When Jess was 5 months old, she weighed a fraction over 16 pounds. At almost 7 months, she weighed under 16 pounds. The public health nurse wasn’t worried – she said that babies have to drop below two lines on the percentile chart for them to be concerned. But I was concerned, a little. 75th percentile down to 30th percentile in weight in less than two months seemed like a lot. So we went for Jess’s (belated) 6 month check up, and the doctor wasn’t initially concerned either. Until we talked through the horrible sleep problems (waking more times a night than she did at 2 weeks old*) and the dry rabbit-pellet-esque poop and the fact that I haven’t been able to pump milk in months. (Once a month I’d pump at least 5 times in during the day, on both sides, and not get enough milk to coalesce in a puddle on the bottom of the bottle.) I mentioned that the next weekend, our plan was going to have David cover the night feedings with formula, just so that I could get a solid block of sleep in. (In large part because the sleep deprivation was bring the PPD back, and I had started to cry myself to sleep again, and I am tired of that shit.) She said that before I try formula, that we should try domperidone, the same anti-nausea drug my dad took while he was on chemo, because it has the awesome little side effect of increasing lactation. (It’s not approved for this in the States, apparently, but it’s common practice in Canada.)
IT TOTALLY WORKED.
I can’t feel any letdown when I’m nursing – G cup boobs aren’t that sensitive, or at least mine aren’t. So I had/have no idea how much milk she’s getting, and pumping has never been very effective for me. (Which I totally blame on the G cup boobs.) But I can tell that now when she’s nursing on one side and the other side leaks all over the breastfeeding pillow. The milk supply increase was very quick, and her poops totally changed within a couple of days. It took a week, but the 7th night after I started the pills (8 a day!), she slept for 5 straight hours. And the next night? FOR SEVEN HOURS IN A ROW. You guys probably don’t get how fucking amazing that is after 3 straight months of sleeping in 3 hours (and less!) intervals. I feel like, to use the cliche, a whole new person! It’s quite lovely.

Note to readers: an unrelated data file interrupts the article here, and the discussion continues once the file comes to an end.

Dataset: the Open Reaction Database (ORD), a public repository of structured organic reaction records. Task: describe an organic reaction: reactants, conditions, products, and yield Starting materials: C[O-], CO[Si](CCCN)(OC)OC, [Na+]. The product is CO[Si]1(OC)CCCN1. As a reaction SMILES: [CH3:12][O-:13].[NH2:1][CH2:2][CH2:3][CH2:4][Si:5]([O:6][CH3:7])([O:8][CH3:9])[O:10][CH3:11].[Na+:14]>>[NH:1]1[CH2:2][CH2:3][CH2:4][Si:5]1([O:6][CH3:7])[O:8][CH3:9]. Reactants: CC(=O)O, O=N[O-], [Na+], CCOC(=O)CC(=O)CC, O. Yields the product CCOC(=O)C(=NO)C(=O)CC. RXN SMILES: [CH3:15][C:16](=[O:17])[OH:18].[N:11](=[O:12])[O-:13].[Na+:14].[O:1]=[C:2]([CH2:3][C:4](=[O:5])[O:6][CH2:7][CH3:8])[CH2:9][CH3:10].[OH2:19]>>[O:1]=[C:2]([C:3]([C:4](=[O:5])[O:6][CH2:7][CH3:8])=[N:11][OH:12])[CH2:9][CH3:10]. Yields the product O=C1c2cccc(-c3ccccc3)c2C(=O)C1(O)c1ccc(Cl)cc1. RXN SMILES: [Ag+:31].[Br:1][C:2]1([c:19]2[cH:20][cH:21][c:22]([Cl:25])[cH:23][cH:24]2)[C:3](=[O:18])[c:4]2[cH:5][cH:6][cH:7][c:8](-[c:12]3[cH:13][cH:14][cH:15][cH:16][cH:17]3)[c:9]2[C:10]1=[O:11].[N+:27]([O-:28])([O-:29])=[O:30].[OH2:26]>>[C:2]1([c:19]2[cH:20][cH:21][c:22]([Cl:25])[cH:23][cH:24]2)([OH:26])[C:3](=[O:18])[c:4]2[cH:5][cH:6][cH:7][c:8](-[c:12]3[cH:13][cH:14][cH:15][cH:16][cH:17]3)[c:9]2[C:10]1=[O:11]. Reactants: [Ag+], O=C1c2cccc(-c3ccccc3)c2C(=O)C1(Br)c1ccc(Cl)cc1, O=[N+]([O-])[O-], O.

Fun story about my lack of letdown sensation. Jess was a few weeks old and we ended up going to Walmart one evening (why, I can’t remember, because I kind of hate shopping there). Luckily, it was still winter, and I had my coat done up the whole time, because when we got home, I discovered that at some point during our shopping trip (probably when she started to fuss while we were waiting in the check out line), both boobs started leaking like crazy, and soaked my shirt with big wet circles. Like, wet spots the size of my hands. We laughed and laughed, and then I started wearing washable pads when I left the house.
I’m trying not feel terrible about unknowingly slightly starving my baby. I mean, she grew 2 inches in that period and still has deliciously chubby thighs, but something just didn’t quite feel right, and I’m glad we got it resolved, and I’m glad the drug works, and I’m also glad that in the first week she put on a quarter of a pound and started sleeping for nice stretches at night. Yay good medical care!
* All the sleep books focus on teaching your child to be able to fall asleep on their own, and that’s one thing that we’ve been very lucky to have no problems with, so the books were no help at all. Even at the height of her sleep issues, I’d hear her wake up occasionally, coo to herself, and go back to sleep. I take a small amount of credit for this, based on the sleep routines we started on like day 5, but mainly I think that my kid just likes to nap. Smart baby. Of course, seeing the fact that the problem was she was starving, it’s no surprise the books didn’t help. Damn lack of personalized baby handbook.